Convention on the Elimination of All Forms of Discrimination Against Women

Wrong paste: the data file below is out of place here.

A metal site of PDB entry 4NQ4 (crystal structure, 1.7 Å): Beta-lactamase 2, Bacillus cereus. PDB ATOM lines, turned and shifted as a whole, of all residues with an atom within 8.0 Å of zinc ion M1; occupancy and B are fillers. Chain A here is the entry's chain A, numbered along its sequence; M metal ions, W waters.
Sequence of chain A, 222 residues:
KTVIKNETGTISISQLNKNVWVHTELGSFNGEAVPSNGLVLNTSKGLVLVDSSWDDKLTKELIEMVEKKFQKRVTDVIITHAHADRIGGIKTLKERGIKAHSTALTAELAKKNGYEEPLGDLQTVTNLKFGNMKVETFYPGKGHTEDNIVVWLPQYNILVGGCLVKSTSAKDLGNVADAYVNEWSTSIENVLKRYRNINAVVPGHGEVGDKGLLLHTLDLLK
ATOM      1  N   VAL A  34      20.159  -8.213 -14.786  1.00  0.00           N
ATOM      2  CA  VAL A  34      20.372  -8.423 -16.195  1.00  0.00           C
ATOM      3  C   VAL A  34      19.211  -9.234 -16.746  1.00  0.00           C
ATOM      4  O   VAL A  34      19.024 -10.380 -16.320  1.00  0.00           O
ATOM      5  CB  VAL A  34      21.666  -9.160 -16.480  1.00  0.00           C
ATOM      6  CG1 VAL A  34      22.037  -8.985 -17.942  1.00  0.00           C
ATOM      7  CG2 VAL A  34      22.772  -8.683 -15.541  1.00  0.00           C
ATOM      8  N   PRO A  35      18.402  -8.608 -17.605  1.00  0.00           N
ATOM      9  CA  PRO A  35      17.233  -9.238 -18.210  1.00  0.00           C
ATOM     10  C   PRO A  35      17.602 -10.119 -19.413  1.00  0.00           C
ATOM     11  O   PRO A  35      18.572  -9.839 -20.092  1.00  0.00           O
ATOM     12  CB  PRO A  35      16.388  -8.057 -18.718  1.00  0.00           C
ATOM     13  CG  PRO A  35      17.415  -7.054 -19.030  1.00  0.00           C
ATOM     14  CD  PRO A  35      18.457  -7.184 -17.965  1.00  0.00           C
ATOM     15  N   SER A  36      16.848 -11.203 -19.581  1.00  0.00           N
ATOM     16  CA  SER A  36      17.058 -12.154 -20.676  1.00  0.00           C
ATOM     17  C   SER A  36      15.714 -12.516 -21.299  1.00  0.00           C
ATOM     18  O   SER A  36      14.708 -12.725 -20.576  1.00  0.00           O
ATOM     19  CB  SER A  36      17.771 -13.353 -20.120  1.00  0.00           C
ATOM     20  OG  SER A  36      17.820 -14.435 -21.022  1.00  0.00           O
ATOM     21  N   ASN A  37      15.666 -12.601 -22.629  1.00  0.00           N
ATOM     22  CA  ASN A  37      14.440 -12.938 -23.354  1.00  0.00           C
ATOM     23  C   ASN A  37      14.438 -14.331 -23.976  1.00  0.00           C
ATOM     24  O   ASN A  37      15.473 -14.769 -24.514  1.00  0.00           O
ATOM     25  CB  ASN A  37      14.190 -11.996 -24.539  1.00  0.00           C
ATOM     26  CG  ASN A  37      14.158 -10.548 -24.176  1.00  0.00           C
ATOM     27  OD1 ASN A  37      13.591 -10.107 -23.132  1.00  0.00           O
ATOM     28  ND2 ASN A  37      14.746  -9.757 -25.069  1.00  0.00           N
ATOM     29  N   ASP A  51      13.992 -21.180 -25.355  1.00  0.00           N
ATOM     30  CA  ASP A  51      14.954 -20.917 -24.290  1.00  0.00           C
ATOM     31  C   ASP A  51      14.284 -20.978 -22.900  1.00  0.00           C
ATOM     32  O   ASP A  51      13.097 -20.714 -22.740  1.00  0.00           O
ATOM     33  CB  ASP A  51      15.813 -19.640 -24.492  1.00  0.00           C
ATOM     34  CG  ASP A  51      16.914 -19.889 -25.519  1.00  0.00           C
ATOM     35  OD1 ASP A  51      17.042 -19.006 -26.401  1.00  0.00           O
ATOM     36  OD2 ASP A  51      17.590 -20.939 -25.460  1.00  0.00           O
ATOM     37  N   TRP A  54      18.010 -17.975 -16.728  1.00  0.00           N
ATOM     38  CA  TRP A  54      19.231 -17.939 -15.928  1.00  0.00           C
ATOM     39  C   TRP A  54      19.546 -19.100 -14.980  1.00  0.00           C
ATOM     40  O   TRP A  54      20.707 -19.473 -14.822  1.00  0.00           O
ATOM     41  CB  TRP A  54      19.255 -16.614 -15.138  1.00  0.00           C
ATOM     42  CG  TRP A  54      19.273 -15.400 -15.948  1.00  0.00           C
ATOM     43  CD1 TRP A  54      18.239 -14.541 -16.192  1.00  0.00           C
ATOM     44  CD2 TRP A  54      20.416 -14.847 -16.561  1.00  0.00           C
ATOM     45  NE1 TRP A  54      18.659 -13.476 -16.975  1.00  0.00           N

The Convention on the Elimination of all Forms of Discrimination Against Women (CEDAW) is an international treaty adopted in 1979 by the United Nations General Assembly.Described as an international bill of rights for women, it was instituted on 3 September 1981 and has been ratified by 189 states. Over fifty countries that have ratified the Convention have done so subject to certain declarations, reservations, and objections, including 38 countries who rejected the enforcement article 29, which addresses means of settlement for disputes concerning the interpretation or application of the Convention. Australia's declaration noted the limitations on central government power resulting from its federal constitutional system. The United States and Palau have signed, but not ratified the treaty. The Holy See, Iran, Somalia, Sudan and Tonga are not signatories to CEDAW.